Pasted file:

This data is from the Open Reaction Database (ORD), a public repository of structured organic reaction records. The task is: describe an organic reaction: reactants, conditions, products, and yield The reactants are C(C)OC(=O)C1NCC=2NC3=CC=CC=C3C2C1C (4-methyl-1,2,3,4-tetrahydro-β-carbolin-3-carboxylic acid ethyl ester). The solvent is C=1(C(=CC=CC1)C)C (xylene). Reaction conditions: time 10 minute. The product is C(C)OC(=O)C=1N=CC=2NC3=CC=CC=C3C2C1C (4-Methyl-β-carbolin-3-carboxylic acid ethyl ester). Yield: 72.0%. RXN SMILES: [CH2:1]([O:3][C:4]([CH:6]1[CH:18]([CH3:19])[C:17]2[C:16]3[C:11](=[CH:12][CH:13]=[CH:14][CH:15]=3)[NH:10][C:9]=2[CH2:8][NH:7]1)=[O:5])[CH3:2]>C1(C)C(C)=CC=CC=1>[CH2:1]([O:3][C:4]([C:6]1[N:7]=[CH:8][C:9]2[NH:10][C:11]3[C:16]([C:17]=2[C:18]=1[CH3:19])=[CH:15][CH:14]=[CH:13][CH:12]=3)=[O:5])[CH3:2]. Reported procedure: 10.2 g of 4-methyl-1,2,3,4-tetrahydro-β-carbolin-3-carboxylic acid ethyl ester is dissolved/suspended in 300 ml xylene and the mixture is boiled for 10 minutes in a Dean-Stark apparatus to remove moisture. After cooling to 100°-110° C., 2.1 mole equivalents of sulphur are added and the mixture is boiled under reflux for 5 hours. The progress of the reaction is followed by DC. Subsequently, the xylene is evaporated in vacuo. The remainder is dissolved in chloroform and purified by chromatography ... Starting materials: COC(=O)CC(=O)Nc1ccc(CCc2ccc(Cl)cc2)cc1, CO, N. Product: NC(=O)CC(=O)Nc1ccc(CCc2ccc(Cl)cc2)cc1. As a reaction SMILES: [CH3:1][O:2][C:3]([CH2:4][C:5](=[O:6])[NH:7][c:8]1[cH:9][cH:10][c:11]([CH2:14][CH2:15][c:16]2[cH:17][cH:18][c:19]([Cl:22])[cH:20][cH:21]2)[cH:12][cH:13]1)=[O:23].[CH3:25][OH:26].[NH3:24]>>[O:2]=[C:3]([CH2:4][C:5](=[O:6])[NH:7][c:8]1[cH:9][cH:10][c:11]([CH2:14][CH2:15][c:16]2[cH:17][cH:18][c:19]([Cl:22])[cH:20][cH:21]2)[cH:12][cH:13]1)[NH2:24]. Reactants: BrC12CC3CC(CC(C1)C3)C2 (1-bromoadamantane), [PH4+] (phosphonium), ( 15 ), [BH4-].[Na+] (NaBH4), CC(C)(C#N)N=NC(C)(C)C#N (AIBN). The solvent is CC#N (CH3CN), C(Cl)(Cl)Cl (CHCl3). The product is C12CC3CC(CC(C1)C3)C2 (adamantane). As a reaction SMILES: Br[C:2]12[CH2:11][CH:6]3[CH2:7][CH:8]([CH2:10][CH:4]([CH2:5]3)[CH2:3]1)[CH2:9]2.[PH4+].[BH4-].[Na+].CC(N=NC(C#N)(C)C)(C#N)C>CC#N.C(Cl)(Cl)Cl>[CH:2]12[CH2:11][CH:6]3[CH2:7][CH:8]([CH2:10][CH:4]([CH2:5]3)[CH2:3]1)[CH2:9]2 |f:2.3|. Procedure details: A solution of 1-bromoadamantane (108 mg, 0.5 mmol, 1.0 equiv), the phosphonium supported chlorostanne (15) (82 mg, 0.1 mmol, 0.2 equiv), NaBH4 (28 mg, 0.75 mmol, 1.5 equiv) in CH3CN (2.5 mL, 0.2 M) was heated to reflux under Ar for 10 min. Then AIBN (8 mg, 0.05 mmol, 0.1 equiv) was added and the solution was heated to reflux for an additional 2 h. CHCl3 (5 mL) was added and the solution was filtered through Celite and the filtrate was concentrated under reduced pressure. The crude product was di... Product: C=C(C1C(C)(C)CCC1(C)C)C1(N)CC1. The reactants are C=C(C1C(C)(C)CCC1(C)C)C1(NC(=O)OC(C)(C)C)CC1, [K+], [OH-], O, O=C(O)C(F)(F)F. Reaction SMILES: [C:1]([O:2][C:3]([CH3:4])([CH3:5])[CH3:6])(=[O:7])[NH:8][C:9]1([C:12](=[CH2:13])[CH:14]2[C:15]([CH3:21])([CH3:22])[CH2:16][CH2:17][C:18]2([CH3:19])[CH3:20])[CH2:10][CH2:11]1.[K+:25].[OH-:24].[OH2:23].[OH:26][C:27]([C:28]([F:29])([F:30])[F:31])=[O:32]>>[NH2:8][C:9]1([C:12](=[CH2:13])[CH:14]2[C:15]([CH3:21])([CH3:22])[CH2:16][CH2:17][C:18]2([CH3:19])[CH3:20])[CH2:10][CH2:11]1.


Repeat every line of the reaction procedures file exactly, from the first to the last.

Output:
This data is from the Open Reaction Database (ORD), a public repository of structured organic reaction records. The task is: describe an organic reaction: reactants, conditions, products, and yield The reactants are C(C)OC(=O)C1NCC=2NC3=CC=CC=C3C2C1C (4-methyl-1,2,3,4-tetrahydro-β-carbolin-3-carboxylic acid ethyl ester). The solvent is C=1(C(=CC=CC1)C)C (xylene). Reaction conditions: time 10 minute. The product is C(C)OC(=O)C=1N=CC=2NC3=CC=CC=C3C2C1C (4-Methyl-β-carbolin-3-carboxylic acid ethyl ester). Yield: 72.0%. RXN SMILES: [CH2:1]([O:3][C:4]([CH:6]1[CH:18]([CH3:19])[C:17]2[C:16]3[C:11](=[CH:12][CH:13]=[CH:14][CH:15]=3)[NH:10][C:9]=2[CH2:8][NH:7]1)=[O:5])[CH3:2]>C1(C)C(C)=CC=CC=1>[CH2:1]([O:3][C:4]([C:6]1[N:7]=[CH:8][C:9]2[NH:10][C:11]3[C:16]([C:17]=2[C:18]=1[CH3:19])=[CH:15][CH:14]=[CH:13][CH:12]=3)=[O:5])[CH3:2]. Reported procedure: 10.2 g of 4-methyl-1,2,3,4-tetrahydro-β-carbolin-3-carboxylic acid ethyl ester is dissolved/suspended in 300 ml xylene and the mixture is boiled for 10 minutes in a Dean-Stark apparatus to remove moisture. After cooling to 100°-110° C., 2.1 mole equivalents of sulphur are added and the mixture is boiled under reflux for 5 hours. The progress of the reaction is followed by DC. Subsequently, the xylene is evaporated in vacuo. The remainder is dissolved in chloroform and purified by chromatography ... Starting materials: COC(=O)CC(=O)Nc1ccc(CCc2ccc(Cl)cc2)cc1, CO, N. Product: NC(=O)CC(=O)Nc1ccc(CCc2ccc(Cl)cc2)cc1. As a reaction SMILES: [CH3:1][O:2][C:3]([CH2:4][C:5](=[O:6])[NH:7][c:8]1[cH:9][cH:10][c:11]([CH2:14][CH2:15][c:16]2[cH:17][cH:18][c:19]([Cl:22])[cH:20][cH:21]2)[cH:12][cH:13]1)=[O:23].[CH3:25][OH:26].[NH3:24]>>[O:2]=[C:3]([CH2:4][C:5](=[O:6])[NH:7][c:8]1[cH:9][cH:10][c:11]([CH2:14][CH2:15][c:16]2[cH:17][cH:18][c:19]([Cl:22])[cH:20][cH:21]2)[cH:12][cH:13]1)[NH2:24]. Reactants: BrC12CC3CC(CC(C1)C3)C2 (1-bromoadamantane), [PH4+] (phosphonium), ( 15 ), [BH4-].[Na+] (NaBH4), CC(C)(C#N)N=NC(C)(C)C#N (AIBN). The solvent is CC#N (CH3CN), C(Cl)(Cl)Cl (CHCl3). The product is C12CC3CC(CC(C1)C3)C2 (adamantane). As a reaction SMILES: Br[C:2]12[CH2:11][CH:6]3[CH2:7][CH:8]([CH2:10][CH:4]([CH2:5]3)[CH2:3]1)[CH2:9]2.[PH4+].[BH4-].[Na+].CC(N=NC(C#N)(C)C)(C#N)C>CC#N.C(Cl)(Cl)Cl>[CH:2]12[CH2:11][CH:6]3[CH2:7][CH:8]([CH2:10][CH:4]([CH2:5]3)[CH2:3]1)[CH2:9]2 |f:2.3|. Procedure details: A solution of 1-bromoadamantane (108 mg, 0.5 mmol, 1.0 equiv), the phosphonium supported chlorostanne (15) (82 mg, 0.1 mmol, 0.2 equiv), NaBH4 (28 mg, 0.75 mmol, 1.5 equiv) in CH3CN (2.5 mL, 0.2 M) was heated to reflux under Ar for 10 min. Then AIBN (8 mg, 0.05 mmol, 0.1 equiv) was added and the solution was heated to reflux for an additional 2 h. CHCl3 (5 mL) was added and the solution was filtered through Celite and the filtrate was concentrated under reduced pressure. The crude product was di... Product: C=C(C1C(C)(C)CCC1(C)C)C1(N)CC1. The reactants are C=C(C1C(C)(C)CCC1(C)C)C1(NC(=O)OC(C)(C)C)CC1, [K+], [OH-], O, O=C(O)C(F)(F)F. Reaction SMILES: [C:1]([O:2][C:3]([CH3:4])([CH3:5])[CH3:6])(=[O:7])[NH:8][C:9]1([C:12](=[CH2:13])[CH:14]2[C:15]([CH3:21])([CH3:22])[CH2:16][CH2:17][C:18]2([CH3:19])[CH3:20])[CH2:10][CH2:11]1.[K+:25].[OH-:24].[OH2:23].[OH:26][C:27]([C:28]([F:29])([F:30])[F:31])=[O:32]>>[NH2:8][C:9]1([C:12](=[CH2:13])[CH:14]2[C:15]([CH3:21])([CH3:22])[CH2:16][CH2:17][C:18]2([CH3:19])[CH3:20])[CH2:10][CH2:11]1.